Photos submitted by Gregg Bernstein

Gregg Bernstein: the Backbone of Allston's Art Scene  

by Oliver Vicar

It's nearly impossible to walk the main streets of Allston and not witness the colorful murals of Gregg Bernstein. The Massachusetts native,Roxbury resident, and father of one is widely known for his work throughout Boston. Bernstein studied at MassArt and was later hired by the city of Boston as part of The Mayor’s Mural crew as a way to get the youth of Boston involved in the art scene as well as combat the graffiti problem the city was having in the 90’s.

I had the opportunity to speak with Gregg Bernstein about his work in Allston as part of this project, the transcription is as follows...  

Oliver: How did you get started with art?

Gregg: Art has been a part of my life for, jeez, all of it I guess. As far back as I can remember I was grabbing at brushes and colored pencils. I got into it as a kid and my parents signed me up for some private art lessons outside of school and then I went to MassArt for college. Graffiti was the first like public works of art I did. We would throw up our tags pretty much wherever we could. It was something fun to do and a way for a bunch of goofy Mass Art skater kids to express themselves and their artistic views.”

O: Ah graffiti, ok. That's a pretty interesting topic in Boston, can you talk about your experience with the early Allston graffiti scene?

G: “Yeah, so there was this like underground community for it here as I’m sure there is everywhere, with popular spots and places people knew were safe to go. There was a bunch of the bigger guys who would see you out painting and be super encouraging like, ‘Yeah keep doing what you're doing man’ and shit like that, they really just liked to see that you were trying and wanted to be part of it. I was really into skateboarding as a kid so I related it to that and how skateboarding is about doing your personal best and not trying to be the best of the best ya know. I feel like it was a lot bigger in the 90’s though, everything was being done big and with a new fresh style. It’s kinda like half the taggers and writers now are still stuck there.”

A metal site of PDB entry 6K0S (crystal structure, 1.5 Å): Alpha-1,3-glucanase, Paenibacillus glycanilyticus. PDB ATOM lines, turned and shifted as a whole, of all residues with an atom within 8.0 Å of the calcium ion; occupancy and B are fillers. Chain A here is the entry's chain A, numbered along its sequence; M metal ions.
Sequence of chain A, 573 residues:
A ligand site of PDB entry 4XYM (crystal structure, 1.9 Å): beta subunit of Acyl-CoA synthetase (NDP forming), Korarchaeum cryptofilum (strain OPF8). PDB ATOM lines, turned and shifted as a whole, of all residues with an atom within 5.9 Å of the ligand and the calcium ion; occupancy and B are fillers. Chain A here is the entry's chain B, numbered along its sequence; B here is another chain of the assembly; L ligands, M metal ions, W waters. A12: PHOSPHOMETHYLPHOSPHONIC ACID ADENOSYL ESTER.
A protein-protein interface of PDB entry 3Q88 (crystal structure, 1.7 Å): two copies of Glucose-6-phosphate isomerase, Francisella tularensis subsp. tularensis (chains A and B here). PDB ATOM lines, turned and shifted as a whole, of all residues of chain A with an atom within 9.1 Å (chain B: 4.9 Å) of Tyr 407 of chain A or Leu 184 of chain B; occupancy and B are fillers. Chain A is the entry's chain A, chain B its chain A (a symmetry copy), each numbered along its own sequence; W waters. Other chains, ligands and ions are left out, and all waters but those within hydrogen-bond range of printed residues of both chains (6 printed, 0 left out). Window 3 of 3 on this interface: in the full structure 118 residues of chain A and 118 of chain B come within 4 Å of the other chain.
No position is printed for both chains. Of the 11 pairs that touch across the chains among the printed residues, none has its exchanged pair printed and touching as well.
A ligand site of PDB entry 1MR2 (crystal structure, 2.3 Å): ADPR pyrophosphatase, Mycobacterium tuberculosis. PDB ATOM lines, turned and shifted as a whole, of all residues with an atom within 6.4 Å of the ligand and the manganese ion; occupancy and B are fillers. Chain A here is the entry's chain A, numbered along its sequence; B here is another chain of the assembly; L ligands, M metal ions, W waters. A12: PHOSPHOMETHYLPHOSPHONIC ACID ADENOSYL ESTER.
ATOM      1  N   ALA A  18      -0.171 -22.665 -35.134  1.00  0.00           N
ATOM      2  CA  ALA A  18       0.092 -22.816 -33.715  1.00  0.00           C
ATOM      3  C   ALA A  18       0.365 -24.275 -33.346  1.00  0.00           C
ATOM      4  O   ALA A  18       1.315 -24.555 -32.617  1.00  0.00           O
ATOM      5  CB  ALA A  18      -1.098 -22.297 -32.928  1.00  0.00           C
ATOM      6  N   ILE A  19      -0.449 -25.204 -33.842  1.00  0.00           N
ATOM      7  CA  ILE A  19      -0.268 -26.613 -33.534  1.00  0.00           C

O: So in my research I found that you were hired by the city to paint murals over popular graffiti places to try and like combat it?

G: “Yes in 1994 I got hired as part of The Mayor’s Mural Crew and we would take kids who applied to be part of the crew for summers and basically just go out to locations and paint murals assigned by the city, and yeah a lot of the time it was to cover up walls that would get tagged all the time. It was me and Heidi Schorr, Heidi was definitely the more business part of it and I was the art, but we learned a lot from each other and I don't think I’d be where I am business-wise today without her. That definitely peaked in the 90’s as well though, we had a grew of  like 60 kids and some additional mentors. It was usually set up like every 8 or 10 kids had one adult with them. It was great we were cranking out great work, 10-20 murals would go up a summer.”

O: So what happened with that then?

G: “Well we had gotten a bunch of awesome stuff done in a majority of the neighborhoods around the city, Allston was my favorite we weren't there that much though, the locations were all perfect and the pieces turned out absolutely amazing I think, great memories, but they started cutting out budget after the world trade center attack in 2001. People just didn't really care as much about the arts in the communities around here for a bit, they were more consumed with security and street art was kinda out of vogue for a while. People were slowly being let go one by one, Heidi and I were the last to go.”

O: So now you still do murals but as a freelance artist correct?

G: “Yeah, the police station will call me saying there's a business or something that wants to pay to have this wall that keeps getting tagged covered and I’ll go do it. Allston has been the most voiced about having these areas taken care of. We can't cover up all the graffiti of course so they usually leave the ones on the side streets and alleyways alone, but they’ll get protective over the main drags like Harvard ave, Comm ave, Western street, and Cambridge and Market street out in Brighton. I like to think of Allston as my personal canvas, I love the publicity of it, I believe public art has the to power to transform a community and the attitude of the people who visit that space.”

O: Do you have a favorite piece or pieces you’ve done in Allston?

G: “Oo that’s tough but my favorite pieces that I’ve done on my own are the one behind Fast Eddie’s off Commonwealth, the Harvard and Comm ave intersection and then gets progressively more modern as the painting stretched down the building. Also one I did over the Summer at the end of Harvard Terrace of the Public Gardens. It was actually the first one I’ve done in spray paint, I usually work in house paint and brushes so that was a good experience. I also just signed one last week, not many people have seen it yet. Like I haven't seen any pictures of it anywhere yet. It's up above the McDonalds at the Harvard and Commonwealth intersection right where the T-stop is, you should go check it out. I did it of a green line train.”

Check out more of Gregg Bernstein's work here

 Photo by Caroline Toth  Work-in-progress: Gregg Bernstein Mural Artist

Photo by Caroline Toth Work-in-progress: Gregg Bernstein Mural Artist